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BPhad

BPhad

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it was a partial boil, started with about 2.75 gallons, then topped up in the fermentor.

I have seen a lot of posts on these boards suggesting to add the LME late in boil
- it's already been boiled, you are just cooking it even more
- leads to a lighter colored finished product

if you do a search on it you'll see a number of posts

Thanks
 

Yooper

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No, it should be fine. That's a lot of hops at 60 minutes, but you won't get anywhere near 100 IBUs- the IBU calculators are flawed when trying to guestimate IBUs of a partial boil.

Remember that the most you can ever get into a wort is about 100/120 IBUs, as that is the limit of solubility of the hops oils. Once the wort is saturated, it can't "hold" any more.

So, say you did get 100 IBUs in the wort (not likely). Then, you added 2.5 gallons of water at 0 IBUs. That means 2.5 gallons of 100 IBU, plus 2.5 gallons of 0 IBUs- for 50 IBUs if you're lucky.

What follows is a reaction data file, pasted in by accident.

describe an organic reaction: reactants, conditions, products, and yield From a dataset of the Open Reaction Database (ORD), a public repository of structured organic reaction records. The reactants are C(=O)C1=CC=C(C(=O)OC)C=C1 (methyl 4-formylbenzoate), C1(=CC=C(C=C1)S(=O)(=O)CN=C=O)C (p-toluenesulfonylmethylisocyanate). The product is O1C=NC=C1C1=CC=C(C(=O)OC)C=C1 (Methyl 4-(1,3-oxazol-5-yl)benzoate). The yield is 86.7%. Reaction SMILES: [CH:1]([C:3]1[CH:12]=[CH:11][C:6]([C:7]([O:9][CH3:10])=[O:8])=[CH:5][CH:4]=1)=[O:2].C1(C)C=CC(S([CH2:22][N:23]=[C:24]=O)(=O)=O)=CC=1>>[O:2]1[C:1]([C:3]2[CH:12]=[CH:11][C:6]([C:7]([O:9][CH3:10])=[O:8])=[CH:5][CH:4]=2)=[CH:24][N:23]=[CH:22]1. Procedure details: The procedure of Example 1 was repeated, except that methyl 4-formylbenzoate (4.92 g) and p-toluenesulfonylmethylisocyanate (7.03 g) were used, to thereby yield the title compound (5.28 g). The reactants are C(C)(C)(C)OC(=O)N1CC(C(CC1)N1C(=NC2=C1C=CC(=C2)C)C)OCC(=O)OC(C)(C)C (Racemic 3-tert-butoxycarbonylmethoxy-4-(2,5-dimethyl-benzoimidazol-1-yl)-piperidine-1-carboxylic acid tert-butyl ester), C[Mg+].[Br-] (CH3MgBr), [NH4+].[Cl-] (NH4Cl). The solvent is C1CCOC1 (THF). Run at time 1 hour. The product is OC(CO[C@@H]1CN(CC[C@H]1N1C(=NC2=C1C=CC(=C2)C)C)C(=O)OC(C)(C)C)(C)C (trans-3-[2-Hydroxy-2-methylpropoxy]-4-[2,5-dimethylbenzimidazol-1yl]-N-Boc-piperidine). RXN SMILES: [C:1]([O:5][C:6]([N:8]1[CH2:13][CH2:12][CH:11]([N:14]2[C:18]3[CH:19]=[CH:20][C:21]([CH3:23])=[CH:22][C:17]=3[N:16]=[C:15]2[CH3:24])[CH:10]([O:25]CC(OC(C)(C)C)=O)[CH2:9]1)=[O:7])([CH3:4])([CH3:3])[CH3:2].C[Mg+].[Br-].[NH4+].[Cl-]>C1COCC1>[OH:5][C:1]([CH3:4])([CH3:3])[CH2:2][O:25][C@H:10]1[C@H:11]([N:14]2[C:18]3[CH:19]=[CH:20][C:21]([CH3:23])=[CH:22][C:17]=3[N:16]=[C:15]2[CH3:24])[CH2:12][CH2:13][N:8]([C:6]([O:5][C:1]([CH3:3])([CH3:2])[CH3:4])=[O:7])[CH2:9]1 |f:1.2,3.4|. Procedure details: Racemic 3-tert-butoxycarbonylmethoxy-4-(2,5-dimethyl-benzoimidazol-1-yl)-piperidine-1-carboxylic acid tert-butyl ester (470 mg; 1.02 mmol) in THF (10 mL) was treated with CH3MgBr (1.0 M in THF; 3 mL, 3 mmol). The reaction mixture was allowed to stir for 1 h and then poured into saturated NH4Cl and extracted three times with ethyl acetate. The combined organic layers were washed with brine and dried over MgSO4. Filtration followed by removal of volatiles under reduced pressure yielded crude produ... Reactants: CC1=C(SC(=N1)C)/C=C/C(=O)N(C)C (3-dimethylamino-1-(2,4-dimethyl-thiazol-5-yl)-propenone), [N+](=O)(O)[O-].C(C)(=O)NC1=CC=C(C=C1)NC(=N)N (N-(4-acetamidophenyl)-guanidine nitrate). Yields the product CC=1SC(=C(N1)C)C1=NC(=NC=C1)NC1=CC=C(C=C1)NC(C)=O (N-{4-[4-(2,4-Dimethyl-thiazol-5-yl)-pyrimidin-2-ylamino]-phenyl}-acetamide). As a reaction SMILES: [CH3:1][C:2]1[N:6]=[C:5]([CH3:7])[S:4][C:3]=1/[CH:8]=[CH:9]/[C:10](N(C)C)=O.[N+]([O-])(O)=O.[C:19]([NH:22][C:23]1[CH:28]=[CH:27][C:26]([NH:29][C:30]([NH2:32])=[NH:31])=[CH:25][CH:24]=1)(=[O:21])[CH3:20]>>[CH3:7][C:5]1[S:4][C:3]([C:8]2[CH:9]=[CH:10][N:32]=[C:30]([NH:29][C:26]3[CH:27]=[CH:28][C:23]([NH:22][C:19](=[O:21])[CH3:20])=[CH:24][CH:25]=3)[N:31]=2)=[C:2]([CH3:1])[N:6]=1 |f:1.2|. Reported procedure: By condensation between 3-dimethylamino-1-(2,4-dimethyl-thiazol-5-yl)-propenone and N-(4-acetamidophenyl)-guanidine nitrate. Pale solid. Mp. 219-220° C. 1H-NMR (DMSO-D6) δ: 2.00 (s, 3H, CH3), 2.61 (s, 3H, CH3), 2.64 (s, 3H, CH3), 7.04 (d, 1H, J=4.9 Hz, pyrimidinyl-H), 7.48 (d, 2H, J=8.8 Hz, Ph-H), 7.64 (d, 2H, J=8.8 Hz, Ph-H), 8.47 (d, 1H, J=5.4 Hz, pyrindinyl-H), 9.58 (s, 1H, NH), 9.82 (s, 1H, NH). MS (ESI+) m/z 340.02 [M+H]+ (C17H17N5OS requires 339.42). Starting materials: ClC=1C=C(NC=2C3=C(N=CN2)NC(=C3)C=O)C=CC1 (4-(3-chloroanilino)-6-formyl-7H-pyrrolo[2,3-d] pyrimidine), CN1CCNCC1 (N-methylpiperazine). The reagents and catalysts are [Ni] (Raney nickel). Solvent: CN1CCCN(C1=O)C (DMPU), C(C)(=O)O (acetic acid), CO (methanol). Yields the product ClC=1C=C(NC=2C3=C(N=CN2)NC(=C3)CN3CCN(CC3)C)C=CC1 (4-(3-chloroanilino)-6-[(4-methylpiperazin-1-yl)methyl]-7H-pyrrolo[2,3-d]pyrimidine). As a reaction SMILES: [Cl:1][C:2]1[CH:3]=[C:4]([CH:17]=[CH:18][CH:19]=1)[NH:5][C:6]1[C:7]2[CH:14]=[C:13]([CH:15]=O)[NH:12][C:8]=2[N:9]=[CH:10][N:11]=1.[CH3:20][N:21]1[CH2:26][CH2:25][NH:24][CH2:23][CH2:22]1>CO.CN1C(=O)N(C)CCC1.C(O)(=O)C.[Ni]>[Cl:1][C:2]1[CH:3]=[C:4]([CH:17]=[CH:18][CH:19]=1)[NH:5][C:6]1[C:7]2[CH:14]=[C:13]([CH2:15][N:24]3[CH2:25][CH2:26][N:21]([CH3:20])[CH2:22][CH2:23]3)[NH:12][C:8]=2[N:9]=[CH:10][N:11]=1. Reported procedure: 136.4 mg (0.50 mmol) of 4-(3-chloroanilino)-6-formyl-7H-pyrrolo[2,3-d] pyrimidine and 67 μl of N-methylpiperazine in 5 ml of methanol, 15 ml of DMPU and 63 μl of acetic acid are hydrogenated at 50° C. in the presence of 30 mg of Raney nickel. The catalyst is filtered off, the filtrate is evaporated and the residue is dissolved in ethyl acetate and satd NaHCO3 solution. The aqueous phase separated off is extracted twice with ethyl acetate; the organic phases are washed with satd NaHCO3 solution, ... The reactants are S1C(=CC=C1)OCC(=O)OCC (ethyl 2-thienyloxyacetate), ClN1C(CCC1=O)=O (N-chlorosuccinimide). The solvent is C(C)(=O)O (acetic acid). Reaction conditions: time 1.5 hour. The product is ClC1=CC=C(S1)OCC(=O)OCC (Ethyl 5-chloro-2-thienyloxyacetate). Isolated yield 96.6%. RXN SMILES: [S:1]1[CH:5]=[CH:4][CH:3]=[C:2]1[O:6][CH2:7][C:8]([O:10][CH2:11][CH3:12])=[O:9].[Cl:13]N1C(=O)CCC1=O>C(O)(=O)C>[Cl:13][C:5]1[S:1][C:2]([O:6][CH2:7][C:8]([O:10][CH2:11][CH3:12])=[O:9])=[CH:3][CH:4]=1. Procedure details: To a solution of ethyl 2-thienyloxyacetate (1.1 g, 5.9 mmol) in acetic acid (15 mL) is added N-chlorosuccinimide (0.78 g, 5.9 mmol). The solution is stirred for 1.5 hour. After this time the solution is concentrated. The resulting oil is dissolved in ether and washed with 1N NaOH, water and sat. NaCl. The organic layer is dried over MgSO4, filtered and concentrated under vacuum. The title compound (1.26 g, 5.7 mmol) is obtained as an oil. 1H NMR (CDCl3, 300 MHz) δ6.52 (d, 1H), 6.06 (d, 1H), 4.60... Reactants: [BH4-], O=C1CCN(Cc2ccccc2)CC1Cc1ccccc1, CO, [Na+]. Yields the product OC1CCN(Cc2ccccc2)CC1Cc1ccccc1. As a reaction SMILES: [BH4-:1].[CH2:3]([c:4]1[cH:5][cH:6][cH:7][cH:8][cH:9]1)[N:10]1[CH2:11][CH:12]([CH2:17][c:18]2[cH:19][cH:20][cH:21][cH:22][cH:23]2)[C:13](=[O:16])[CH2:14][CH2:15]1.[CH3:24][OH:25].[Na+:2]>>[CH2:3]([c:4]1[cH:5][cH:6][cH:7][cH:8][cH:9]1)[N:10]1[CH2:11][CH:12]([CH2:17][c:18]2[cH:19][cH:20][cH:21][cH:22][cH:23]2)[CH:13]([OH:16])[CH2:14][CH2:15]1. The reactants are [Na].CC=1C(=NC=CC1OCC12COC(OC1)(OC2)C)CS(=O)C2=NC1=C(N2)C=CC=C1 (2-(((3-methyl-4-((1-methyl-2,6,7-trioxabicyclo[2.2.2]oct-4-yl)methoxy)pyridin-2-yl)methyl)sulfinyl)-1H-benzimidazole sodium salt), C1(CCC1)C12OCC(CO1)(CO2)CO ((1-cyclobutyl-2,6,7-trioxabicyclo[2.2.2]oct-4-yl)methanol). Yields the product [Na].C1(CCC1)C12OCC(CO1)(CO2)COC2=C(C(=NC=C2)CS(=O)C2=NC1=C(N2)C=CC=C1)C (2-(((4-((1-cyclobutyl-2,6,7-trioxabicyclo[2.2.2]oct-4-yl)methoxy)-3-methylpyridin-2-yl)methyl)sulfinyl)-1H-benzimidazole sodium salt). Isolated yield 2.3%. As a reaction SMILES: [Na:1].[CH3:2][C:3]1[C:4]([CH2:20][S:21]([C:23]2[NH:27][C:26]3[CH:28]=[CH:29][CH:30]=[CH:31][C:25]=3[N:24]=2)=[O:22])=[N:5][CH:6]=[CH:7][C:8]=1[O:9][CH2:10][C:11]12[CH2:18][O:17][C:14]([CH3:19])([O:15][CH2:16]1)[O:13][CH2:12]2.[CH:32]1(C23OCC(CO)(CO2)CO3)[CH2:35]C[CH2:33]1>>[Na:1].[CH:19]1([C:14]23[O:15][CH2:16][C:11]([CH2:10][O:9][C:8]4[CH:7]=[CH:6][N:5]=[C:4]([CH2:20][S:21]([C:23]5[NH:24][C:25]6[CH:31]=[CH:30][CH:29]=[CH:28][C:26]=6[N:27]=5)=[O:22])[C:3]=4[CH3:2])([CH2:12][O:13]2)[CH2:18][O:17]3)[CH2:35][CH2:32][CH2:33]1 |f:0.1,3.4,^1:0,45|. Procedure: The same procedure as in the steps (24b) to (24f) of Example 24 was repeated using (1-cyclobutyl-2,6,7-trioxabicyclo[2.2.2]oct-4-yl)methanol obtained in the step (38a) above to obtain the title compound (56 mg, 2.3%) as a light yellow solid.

In other words, don't worry!
 

unionrdr

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We do 2.5-3 gallon boils as well. We use 1.5-2lbs of the DME in the boil for hop additions. The remaining DME & all the LME at flame out gives lighter color & cleaner flavor without that extract twang & caramelization.
 
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BPhad

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Thanks Yooper
That makes a lot of sense, seems like Brewsmith is giving the IBU for the wort at 2.5 gallons.
 

Yooper

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Thanks Yooper
That makes a lot of sense, seems like Brewsmith is giving the IBU for the wort at 2.5 gallons.